"Our sympathy is with the victim's family and colleagues following this tragic event.
"MPI is investigating the incident and awaiting further details from the zoo and cannot comment further at this stage."
Hamilton Mayor Julie Hardaker said it was "a very sad day".
"We extend our sincere condolences to everyone involved. It's a very close staff community here at the zoo and a lot of the staff are hurting including ourselves."
Emergency services were called to the Hamilton Zoo just after 11am this morning, after reports a zookeeper had been attacked.
"Sadly the staff member who was attacked by the tiger has died at the scene.
"This is a tragic incident. It is too early to determine exactly what's happened."
Hamilton police were working with zoo staff and WorkSafe NZ to investigate.
There are two zoo keepers, one male one female, who are in charge of the Tigers but other zoo staff also help.
Firefighters had been called to the scene at 11.07am, he said.
St John spokeswoman Teneale Lawrence said ambulances were notified of the incident at 11.02am, arriving shortly after.
A veterinarian has also arrived at the scene.
Adam Rich, who is visiting the city from Melbourne, said he saw a female keeper open the gates so the zoo's tigers could access an outside area of the enclosure not long before the attack happened.
"I saw the tigers about 45 minutes to an hour before the evacuation of the premises and yeah they looked fine, there was a keeper in there who opened up the gate so the tigers could leave the inside area to go to the outside area but that's all I saw."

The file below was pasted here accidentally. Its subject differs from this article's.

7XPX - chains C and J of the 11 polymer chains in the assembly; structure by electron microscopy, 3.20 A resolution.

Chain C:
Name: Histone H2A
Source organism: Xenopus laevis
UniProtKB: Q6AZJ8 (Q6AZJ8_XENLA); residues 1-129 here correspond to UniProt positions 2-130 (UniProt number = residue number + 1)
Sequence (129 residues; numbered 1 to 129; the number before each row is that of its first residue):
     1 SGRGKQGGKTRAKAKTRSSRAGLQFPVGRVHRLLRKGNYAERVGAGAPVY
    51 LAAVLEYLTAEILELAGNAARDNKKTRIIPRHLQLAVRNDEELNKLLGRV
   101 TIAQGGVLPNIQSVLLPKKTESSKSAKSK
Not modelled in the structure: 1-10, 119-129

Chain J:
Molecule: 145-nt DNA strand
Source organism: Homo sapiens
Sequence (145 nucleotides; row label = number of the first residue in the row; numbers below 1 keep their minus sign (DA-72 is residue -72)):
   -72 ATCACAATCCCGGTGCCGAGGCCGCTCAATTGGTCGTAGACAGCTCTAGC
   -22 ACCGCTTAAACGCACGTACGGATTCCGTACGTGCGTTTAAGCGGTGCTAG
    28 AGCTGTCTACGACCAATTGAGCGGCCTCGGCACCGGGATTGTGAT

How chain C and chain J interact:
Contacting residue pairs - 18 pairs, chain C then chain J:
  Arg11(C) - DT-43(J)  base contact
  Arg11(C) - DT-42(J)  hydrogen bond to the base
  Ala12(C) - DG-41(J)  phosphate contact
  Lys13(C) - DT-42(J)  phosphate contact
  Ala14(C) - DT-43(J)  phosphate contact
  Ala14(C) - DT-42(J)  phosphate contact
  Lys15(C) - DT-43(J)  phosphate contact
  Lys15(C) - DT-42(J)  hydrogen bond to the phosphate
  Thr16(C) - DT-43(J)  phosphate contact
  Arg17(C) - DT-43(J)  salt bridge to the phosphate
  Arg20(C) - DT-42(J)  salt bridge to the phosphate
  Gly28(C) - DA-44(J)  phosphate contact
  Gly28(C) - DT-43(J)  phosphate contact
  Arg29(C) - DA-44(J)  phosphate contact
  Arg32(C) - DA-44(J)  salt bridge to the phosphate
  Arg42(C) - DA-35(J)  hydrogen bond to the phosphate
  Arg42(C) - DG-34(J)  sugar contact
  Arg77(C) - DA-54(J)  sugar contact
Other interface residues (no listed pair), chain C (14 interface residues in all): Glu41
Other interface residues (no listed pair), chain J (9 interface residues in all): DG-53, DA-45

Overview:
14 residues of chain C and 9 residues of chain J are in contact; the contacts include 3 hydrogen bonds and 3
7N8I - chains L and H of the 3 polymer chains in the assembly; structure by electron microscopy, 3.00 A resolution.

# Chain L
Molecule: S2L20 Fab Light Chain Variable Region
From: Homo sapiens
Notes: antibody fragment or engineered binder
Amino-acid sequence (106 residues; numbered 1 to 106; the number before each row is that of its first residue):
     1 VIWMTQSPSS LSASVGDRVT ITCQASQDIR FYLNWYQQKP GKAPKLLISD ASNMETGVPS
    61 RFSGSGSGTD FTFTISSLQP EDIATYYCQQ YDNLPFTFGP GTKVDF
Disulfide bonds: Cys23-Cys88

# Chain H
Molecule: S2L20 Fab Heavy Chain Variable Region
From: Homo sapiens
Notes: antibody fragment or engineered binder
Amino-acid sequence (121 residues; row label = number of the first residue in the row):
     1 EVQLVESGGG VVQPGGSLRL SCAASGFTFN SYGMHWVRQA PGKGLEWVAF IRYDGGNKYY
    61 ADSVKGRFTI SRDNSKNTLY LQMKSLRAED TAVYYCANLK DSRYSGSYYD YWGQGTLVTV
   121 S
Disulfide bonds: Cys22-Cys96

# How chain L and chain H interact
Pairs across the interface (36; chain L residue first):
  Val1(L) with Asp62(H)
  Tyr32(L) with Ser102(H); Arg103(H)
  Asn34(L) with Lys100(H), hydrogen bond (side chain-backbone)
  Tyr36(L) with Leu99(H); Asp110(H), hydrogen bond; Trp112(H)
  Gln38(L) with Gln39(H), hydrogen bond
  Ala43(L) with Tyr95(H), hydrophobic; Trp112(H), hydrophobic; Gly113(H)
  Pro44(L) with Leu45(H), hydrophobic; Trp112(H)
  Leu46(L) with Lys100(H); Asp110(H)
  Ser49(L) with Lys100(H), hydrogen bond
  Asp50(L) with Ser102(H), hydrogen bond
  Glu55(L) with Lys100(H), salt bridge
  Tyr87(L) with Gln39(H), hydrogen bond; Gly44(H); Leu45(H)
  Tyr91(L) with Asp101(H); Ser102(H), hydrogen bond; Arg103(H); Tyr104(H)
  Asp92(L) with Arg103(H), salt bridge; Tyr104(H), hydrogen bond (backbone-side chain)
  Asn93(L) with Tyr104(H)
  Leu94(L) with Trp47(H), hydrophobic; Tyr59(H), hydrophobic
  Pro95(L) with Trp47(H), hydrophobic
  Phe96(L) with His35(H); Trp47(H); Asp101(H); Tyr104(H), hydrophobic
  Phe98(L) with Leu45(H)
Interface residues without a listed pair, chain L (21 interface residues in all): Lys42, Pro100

Zoo staff then approached him and asked him to leave.
"They seemed a bit panicky. I thought an animal had escaped but they guaranteed that an animal did not escape."
He then heard an announcement from zoo staff asking all visitors to leave.
All visitors were then offered refunds.
A woman who visited the zoo over the weekend, Healie Hall, said staff told her the cats and keepers are never in the same area together.
"She said the keepers never go in an enclosed space with them so I wander [sic] how they even got in that situation," she said on her Facebook page.
Today's tragedy follows the death of lion keeper Dalu Mncube in May 2009 at Whangarei's Zion Wildlife Garden, who was fatally mauled by a white tiger.
The 260kg tiger was shot dead shortly after the attack.
In April 2012, visitors and staff watched in horror as zoo keeper Dr Helen Schofield was killed by an elephant at Franklin Zoo.
She was killed when 39-year-old African elephant Mila picked her up after Dr Schofield went into its enclosure.
Franklin Zoo staff members used food and hay to lure Mila away.
But when an advanced paramedic arrived soon after, Dr Schofield was dead.
Hamilton Zoo hit headlines in 2013 for a previous close call in the tiger enclosure.
Ministry for Primary Industries launched an investigation into the incident in March, 2013 - after a Hamilton zookeeper walked 10 metres into an enclosure she thought was empty before finding herself alone with a female tiger.
The keeper managed to exit the enclosure and did not receive any injuries.
The city council said a gate had been mistakenly left open at the time.
Hamilton Zoo director Stephen Standley said at the time the incident had resulted in new security measures - including a key-retention padlock - that would be implemented in the zoo.
Hamilton Zoo is home to a number of Sumatran tigers - a rare sub-species of tiger.
The zoo's female Sumatran tiger, named Sali, had two cubs in November 2014.
When the cubs - Kirana and Kembali - were named, the zoo's curator Samantha Kudeweh said they were "fighting fit and full of energy".
They were still nursing from their mother in May this year but also ate about 2kg of meat each day.
"They are confident little cats who are eager to explore their world," she said.
The cubs' father Oz, the tiger who has killed a keeper, is housed in a neighbouring enclosure and the cubs and the tiger family can often be seen relaxing near each other.
Oz was brought to Hamilton Zoo in 2014 as part of the Global Species Management plan for Sumatran tigers, and the birth of the two cubs was heralded as a significant achievement for the zoo and the critically endangered Sumatran tiger species.